(Belarusian/French, 1893–1943) was an Expressionist painter born in Smilovitchi, Belarus. He first studied painting at the Vilna Academy of Fine Arts before relocating to Paris in 1913 to study at the École des Beaux-Arts. During his early years in France, Soutine formed friendships with fellow artists Amedeo Modigliani
(Italian, 1884–1920), Marc Chagall
(French/Russian, 1887–1985), and Jules Pascin
(French, 1885–1930). Spending much of time studying Old Masters in the Louvre, Soutine was heavily influenced by Rembrandt
(Dutch, 1606–1669), who inspired his well-known Carcass of Beef
series, as well as the 15th-century artist Jean Fouquet
(French, b. ca. 1420–d. ca. 1477). After years of living a virtually penniless life Paris during the First World War, Soutine gained worldwide recognition after he was introduced to noted American collector Albert Barnes in 1923, who purchased over 50 of the artist’s works.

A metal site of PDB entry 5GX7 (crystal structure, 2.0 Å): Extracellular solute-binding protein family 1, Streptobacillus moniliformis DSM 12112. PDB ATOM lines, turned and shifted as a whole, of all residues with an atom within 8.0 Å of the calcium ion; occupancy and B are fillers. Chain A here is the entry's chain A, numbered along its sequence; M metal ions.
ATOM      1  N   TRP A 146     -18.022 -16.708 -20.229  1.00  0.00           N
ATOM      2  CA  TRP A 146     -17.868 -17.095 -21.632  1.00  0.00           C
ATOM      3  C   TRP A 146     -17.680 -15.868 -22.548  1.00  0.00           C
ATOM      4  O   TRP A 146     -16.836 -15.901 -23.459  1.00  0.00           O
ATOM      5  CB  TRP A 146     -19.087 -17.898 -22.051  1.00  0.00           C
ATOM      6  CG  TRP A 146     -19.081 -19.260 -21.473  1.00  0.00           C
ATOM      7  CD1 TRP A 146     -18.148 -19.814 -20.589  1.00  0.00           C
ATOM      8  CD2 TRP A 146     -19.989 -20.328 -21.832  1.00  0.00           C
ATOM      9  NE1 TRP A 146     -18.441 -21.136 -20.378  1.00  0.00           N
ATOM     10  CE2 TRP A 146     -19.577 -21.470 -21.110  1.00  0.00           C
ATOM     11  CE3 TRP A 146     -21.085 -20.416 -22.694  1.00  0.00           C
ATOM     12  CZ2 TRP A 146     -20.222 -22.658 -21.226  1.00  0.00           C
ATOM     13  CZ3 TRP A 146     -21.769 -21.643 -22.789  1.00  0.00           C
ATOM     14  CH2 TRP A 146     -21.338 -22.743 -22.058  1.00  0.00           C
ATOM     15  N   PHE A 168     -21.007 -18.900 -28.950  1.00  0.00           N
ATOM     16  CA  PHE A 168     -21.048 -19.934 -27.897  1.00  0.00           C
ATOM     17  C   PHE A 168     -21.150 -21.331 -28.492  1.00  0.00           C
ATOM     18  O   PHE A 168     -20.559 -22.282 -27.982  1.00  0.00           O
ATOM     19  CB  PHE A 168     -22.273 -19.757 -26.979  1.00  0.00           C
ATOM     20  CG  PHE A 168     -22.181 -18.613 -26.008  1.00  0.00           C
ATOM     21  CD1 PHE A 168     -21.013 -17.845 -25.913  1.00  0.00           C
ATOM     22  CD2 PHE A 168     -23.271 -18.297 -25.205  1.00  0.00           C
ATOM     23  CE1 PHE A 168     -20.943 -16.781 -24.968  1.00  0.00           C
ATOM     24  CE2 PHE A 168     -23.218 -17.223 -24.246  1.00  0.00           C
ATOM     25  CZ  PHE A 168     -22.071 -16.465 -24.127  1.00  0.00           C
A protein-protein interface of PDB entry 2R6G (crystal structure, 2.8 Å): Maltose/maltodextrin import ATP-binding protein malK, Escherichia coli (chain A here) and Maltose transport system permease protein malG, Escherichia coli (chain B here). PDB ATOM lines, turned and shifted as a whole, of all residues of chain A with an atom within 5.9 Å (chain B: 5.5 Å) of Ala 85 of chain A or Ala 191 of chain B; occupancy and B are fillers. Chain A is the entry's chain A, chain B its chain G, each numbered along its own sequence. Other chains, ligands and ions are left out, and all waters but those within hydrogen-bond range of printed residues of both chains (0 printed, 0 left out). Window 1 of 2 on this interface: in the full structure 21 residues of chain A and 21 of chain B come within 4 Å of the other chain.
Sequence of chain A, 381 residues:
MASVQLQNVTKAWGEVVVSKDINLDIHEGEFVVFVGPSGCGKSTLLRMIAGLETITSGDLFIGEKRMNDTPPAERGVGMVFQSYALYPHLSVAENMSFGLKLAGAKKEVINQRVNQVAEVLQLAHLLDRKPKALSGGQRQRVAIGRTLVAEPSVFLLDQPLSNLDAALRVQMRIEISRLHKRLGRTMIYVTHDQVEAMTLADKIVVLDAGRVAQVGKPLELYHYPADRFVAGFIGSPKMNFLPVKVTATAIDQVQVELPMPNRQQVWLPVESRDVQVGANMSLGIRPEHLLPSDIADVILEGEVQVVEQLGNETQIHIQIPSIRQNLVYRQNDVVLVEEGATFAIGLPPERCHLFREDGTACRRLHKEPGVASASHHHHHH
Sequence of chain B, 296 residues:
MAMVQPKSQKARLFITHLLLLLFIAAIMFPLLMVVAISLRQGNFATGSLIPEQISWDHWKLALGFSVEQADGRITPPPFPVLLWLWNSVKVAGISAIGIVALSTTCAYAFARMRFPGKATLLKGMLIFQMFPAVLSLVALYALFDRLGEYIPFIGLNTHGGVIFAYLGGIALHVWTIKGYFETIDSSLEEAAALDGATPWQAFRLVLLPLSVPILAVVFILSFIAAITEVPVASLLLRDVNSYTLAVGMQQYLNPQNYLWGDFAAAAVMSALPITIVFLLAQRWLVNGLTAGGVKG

In the early 1930s, Soutine was invited to the home of decorator and designer Madeleine Castaing
(French, 1894–1992). She, along with her husband, became his patrons, which enabled him to hold his first exhibition in Chicago in 1935. Though he rarely showed his artworks, he did participate in the exhibition The Origins and Development of International Independent Art
at the Parisian gallery Galerie nationale du Jeu de Paume in 1937.
During World War II, Soutine was forced to leave Paris following the German invasion. He spent the final years of his life in hiding, moving from one place to another, and finally succumbing to a perforated ulcer in 1943. Today, his works are held in the collections of major museums around the world, including The Metropolitan Museum of Art in New York, NY; The Museum of Modern Art in New York, NY; The Chicago Art Institute in Chicago, IL; the National Gallery of Art in Washington, D.C.; the Musée de l''''Orangerie in Paris, France; and the Kunstmuseum in Lucerne, Switzerland. A major retrospective of his work was held at the Paul Kasmin Gallery
in New York City in the spring of 2014.